Near-death experiences are more frequent than you think
Near-death experiences (NDE) research led me to a summary of the literature 😊 Do I really need to go to another reference with this article that mentions a wide range of literature, including one of my favourite books Tibetan Book of the Dead, which describes the mind before and after death). To those raised in religious cultures, there are models of explanation, or I call it different lenses…. like the medical versus psychological lens when it comes to diagnosis for observable symptomology.
The extract resonates with what I’ve been writing and saying. On Oct 21, then for 2 more nights, my blood potassium levels were a quarter of what they should be. Liquorice tea overdoses had caused beta blockers to stop the transfer of potassium infusions. On another night I felt my heart stop more than once and decided to stay sitting up. During the approximate 6- 8 week lead up, I experienced increasing heart failure from drinking too much liquorice root tea and for too many days.
To use a car engine analogy, imagine how much improvement in performance would be noticeable when suddenly four cylinders are working after limping along on one? 😊 How much energy do you expect to see in a human with a renewed burst of heart performance?
The normal level enhanced by relief, joy and gratitude for another chance at life 😊
If you feel the need for counselling after a NDE experienced by yourself or a loved one with a specialist in Imago Relationships and PTSD Trauma Healing, in Greenmount or Subiaco email for an appointment
Or ph 0417 997 016 😊
Scientific Evidence for Near-death experiences
Here’s some extracts from https://www.scientificamerican.com/ which support what I’ve just shared:-
“Any close brush with death reminds us of the precariousness and fragility of life and can strip away the layers of psychological suppression that shield us from uncomfortable thoughts of existential oblivion. For most, these events fade in intensity with time, and normality eventually reasserts itself (although they may leave post-traumatic stress disorder [PTSD] in their wake). But near-death experiences are recalled with unusual intensity and lucidity over decades.”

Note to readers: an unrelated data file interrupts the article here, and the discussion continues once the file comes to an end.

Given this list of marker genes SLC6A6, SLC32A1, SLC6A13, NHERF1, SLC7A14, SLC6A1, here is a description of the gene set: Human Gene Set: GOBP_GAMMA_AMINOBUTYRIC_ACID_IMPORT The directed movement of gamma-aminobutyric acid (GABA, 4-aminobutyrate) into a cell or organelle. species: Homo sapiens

Ch 44 of Alida Gets Life demonstrates the clarity of my recall today, as I was just writing off the top of my head, so to speak.
“sensations of pleasure and even euphoria; and short but intense dreams, often involving conversations with family
members, that remain vivid to them many years afterward. These intensely felt experiences, triggered by a specific physical insult, typically do not have any religious character (perhaps because participants knew ahead of time that they would be stressed until they fainted).”
“Why the mind should experience the struggle to sustain its operations in the face of loss of blood flow and oxygen as positive and blissful rather than as panic-inducing remains mysterious. It is intriguing, though, that the outer limit of the spectrum of human experience encompasses other occasions in which reduced oxygen causes pleasurable feelings of jauntiness, light-headedness and heightened arousal—deep water diving, high-altitude climbing, flying, the choking or fainting game, and sexual asphyxiation.”
Perhaps such ecstatic experiences are common to many forms of death as long as the mind remains lucid and is not dulled by opiates or other drugs given to alleviate pain. The mind, chained to a dying body, visits its own private version of heaven or hell before entering Hamlet’s “undiscovered country from whose bourn no traveler returns.”
This article was originally published with the title “Tales of the Dying Brain” in Scientific American 322, 6, 70-75 (June 2020) doi:10.1038/scientificamerican0620-70